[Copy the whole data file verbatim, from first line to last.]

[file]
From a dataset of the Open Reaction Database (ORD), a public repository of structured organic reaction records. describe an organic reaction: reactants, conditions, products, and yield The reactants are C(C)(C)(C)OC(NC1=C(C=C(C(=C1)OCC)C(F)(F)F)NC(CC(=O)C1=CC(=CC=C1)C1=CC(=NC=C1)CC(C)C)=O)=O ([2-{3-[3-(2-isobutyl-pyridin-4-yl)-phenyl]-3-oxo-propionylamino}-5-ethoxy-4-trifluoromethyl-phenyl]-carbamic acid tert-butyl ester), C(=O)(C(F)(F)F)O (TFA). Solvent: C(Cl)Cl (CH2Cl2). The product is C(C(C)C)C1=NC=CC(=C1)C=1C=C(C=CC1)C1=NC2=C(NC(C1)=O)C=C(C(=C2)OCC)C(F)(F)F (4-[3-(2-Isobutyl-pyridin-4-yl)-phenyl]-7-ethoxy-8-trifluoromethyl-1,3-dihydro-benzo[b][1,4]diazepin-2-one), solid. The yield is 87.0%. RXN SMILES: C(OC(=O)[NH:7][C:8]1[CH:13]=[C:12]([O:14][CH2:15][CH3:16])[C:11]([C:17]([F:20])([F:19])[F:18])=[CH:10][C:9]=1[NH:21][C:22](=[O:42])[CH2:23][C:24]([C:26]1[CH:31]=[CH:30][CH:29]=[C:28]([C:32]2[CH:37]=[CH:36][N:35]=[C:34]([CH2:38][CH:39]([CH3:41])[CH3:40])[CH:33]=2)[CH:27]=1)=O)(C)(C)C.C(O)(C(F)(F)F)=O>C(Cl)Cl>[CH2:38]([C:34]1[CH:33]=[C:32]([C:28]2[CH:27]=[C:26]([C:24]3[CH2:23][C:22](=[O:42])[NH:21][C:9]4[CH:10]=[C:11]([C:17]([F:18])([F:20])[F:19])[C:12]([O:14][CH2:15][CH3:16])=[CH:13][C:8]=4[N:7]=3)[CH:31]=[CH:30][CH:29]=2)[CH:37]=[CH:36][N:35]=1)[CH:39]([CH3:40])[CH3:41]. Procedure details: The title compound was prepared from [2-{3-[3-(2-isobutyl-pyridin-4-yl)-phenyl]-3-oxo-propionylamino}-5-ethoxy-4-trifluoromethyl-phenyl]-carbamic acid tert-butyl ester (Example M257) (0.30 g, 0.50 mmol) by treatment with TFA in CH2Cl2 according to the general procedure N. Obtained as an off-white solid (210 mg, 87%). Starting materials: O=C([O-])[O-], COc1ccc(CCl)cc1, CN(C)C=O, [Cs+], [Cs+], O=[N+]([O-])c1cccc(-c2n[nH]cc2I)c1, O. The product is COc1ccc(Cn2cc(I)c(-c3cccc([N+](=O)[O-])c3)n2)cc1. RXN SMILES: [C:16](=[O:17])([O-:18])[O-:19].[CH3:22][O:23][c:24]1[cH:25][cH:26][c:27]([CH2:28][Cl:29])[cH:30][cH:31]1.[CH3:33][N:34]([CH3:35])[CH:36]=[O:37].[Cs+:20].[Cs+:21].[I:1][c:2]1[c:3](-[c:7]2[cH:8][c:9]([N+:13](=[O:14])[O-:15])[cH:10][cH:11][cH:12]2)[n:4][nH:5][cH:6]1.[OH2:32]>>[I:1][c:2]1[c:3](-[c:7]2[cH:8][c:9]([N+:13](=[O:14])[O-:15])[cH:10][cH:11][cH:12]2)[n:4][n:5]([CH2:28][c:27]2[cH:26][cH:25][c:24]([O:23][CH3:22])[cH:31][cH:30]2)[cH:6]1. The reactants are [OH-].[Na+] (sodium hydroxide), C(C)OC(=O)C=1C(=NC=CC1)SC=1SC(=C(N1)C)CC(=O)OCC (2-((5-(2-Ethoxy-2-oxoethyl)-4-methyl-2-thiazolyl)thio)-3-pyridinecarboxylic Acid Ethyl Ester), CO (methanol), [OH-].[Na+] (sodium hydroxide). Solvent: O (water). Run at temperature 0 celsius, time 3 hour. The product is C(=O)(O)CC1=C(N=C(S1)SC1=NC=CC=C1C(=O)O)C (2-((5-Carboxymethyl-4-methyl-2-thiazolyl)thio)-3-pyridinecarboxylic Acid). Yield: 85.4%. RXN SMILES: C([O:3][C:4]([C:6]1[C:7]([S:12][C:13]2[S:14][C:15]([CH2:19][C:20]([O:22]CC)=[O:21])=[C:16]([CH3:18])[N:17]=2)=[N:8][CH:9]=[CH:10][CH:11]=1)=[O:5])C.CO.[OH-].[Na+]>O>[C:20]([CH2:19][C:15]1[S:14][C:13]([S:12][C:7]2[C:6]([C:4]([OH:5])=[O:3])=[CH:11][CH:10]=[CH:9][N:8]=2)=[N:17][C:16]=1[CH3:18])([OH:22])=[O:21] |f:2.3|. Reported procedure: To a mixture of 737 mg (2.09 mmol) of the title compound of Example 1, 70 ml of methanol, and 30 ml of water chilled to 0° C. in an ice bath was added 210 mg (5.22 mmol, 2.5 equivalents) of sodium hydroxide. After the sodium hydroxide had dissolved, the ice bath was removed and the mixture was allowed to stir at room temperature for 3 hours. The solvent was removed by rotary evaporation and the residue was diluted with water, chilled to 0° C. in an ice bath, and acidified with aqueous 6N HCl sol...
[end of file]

From a dataset of the Open Reaction Database (ORD), a public repository of structured organic reaction records. describe an organic reaction: reactants, conditions, products, and yield The reactants are C(C)(C)(C)OC(NC1=C(C=C(C(=C1)OCC)C(F)(F)F)NC(CC(=O)C1=CC(=CC=C1)C1=CC(=NC=C1)CC(C)C)=O)=O ([2-{3-[3-(2-isobutyl-pyridin-4-yl)-phenyl]-3-oxo-propionylamino}-5-ethoxy-4-trifluoromethyl-phenyl]-carbamic acid tert-butyl ester), C(=O)(C(F)(F)F)O (TFA). Solvent: C(Cl)Cl (CH2Cl2). The product is C(C(C)C)C1=NC=CC(=C1)C=1C=C(C=CC1)C1=NC2=C(NC(C1)=O)C=C(C(=C2)OCC)C(F)(F)F (4-[3-(2-Isobutyl-pyridin-4-yl)-phenyl]-7-ethoxy-8-trifluoromethyl-1,3-dihydro-benzo[b][1,4]diazepin-2-one), solid. The yield is 87.0%. RXN SMILES: C(OC(=O)[NH:7][C:8]1[CH:13]=[C:12]([O:14][CH2:15][CH3:16])[C:11]([C:17]([F:20])([F:19])[F:18])=[CH:10][C:9]=1[NH:21][C:22](=[O:42])[CH2:23][C:24]([C:26]1[CH:31]=[CH:30][CH:29]=[C:28]([C:32]2[CH:37]=[CH:36][N:35]=[C:34]([CH2:38][CH:39]([CH3:41])[CH3:40])[CH:33]=2)[CH:27]=1)=O)(C)(C)C.C(O)(C(F)(F)F)=O>C(Cl)Cl>[CH2:38]([C:34]1[CH:33]=[C:32]([C:28]2[CH:27]=[C:26]([C:24]3[CH2:23][C:22](=[O:42])[NH:21][C:9]4[CH:10]=[C:11]([C:17]([F:18])([F:20])[F:19])[C:12]([O:14][CH2:15][CH3:16])=[CH:13][C:8]=4[N:7]=3)[CH:31]=[CH:30][CH:29]=2)[CH:37]=[CH:36][N:35]=1)[CH:39]([CH3:40])[CH3:41]. Procedure details: The title compound was prepared from [2-{3-[3-(2-isobutyl-pyridin-4-yl)-phenyl]-3-oxo-propionylamino}-5-ethoxy-4-trifluoromethyl-phenyl]-carbamic acid tert-butyl ester (Example M257) (0.30 g, 0.50 mmol) by treatment with TFA in CH2Cl2 according to the general procedure N. Obtained as an off-white solid (210 mg, 87%). Starting materials: O=C([O-])[O-], COc1ccc(CCl)cc1, CN(C)C=O, [Cs+], [Cs+], O=[N+]([O-])c1cccc(-c2n[nH]cc2I)c1, O. The product is COc1ccc(Cn2cc(I)c(-c3cccc([N+](=O)[O-])c3)n2)cc1. RXN SMILES: [C:16](=[O:17])([O-:18])[O-:19].[CH3:22][O:23][c:24]1[cH:25][cH:26][c:27]([CH2:28][Cl:29])[cH:30][cH:31]1.[CH3:33][N:34]([CH3:35])[CH:36]=[O:37].[Cs+:20].[Cs+:21].[I:1][c:2]1[c:3](-[c:7]2[cH:8][c:9]([N+:13](=[O:14])[O-:15])[cH:10][cH:11][cH:12]2)[n:4][nH:5][cH:6]1.[OH2:32]>>[I:1][c:2]1[c:3](-[c:7]2[cH:8][c:9]([N+:13](=[O:14])[O-:15])[cH:10][cH:11][cH:12]2)[n:4][n:5]([CH2:28][c:27]2[cH:26][cH:25][c:24]([O:23][CH3:22])[cH:31][cH:30]2)[cH:6]1. The reactants are [OH-].[Na+] (sodium hydroxide), C(C)OC(=O)C=1C(=NC=CC1)SC=1SC(=C(N1)C)CC(=O)OCC (2-((5-(2-Ethoxy-2-oxoethyl)-4-methyl-2-thiazolyl)thio)-3-pyridinecarboxylic Acid Ethyl Ester), CO (methanol), [OH-].[Na+] (sodium hydroxide). Solvent: O (water). Run at temperature 0 celsius, time 3 hour. The product is C(=O)(O)CC1=C(N=C(S1)SC1=NC=CC=C1C(=O)O)C (2-((5-Carboxymethyl-4-methyl-2-thiazolyl)thio)-3-pyridinecarboxylic Acid). Yield: 85.4%. RXN SMILES: C([O:3][C:4]([C:6]1[C:7]([S:12][C:13]2[S:14][C:15]([CH2:19][C:20]([O:22]CC)=[O:21])=[C:16]([CH3:18])[N:17]=2)=[N:8][CH:9]=[CH:10][CH:11]=1)=[O:5])C.CO.[OH-].[Na+]>O>[C:20]([CH2:19][C:15]1[S:14][C:13]([S:12][C:7]2[C:6]([C:4]([OH:5])=[O:3])=[CH:11][CH:10]=[CH:9][N:8]=2)=[N:17][C:16]=1[CH3:18])([OH:22])=[O:21] |f:2.3|. Reported procedure: To a mixture of 737 mg (2.09 mmol) of the title compound of Example 1, 70 ml of methanol, and 30 ml of water chilled to 0° C. in an ice bath was added 210 mg (5.22 mmol, 2.5 equivalents) of sodium hydroxide. After the sodium hydroxide had dissolved, the ice bath was removed and the mixture was allowed to stir at room temperature for 3 hours. The solvent was removed by rotary evaporation and the residue was diluted with water, chilled to 0° C. in an ice bath, and acidified with aqueous 6N HCl sol...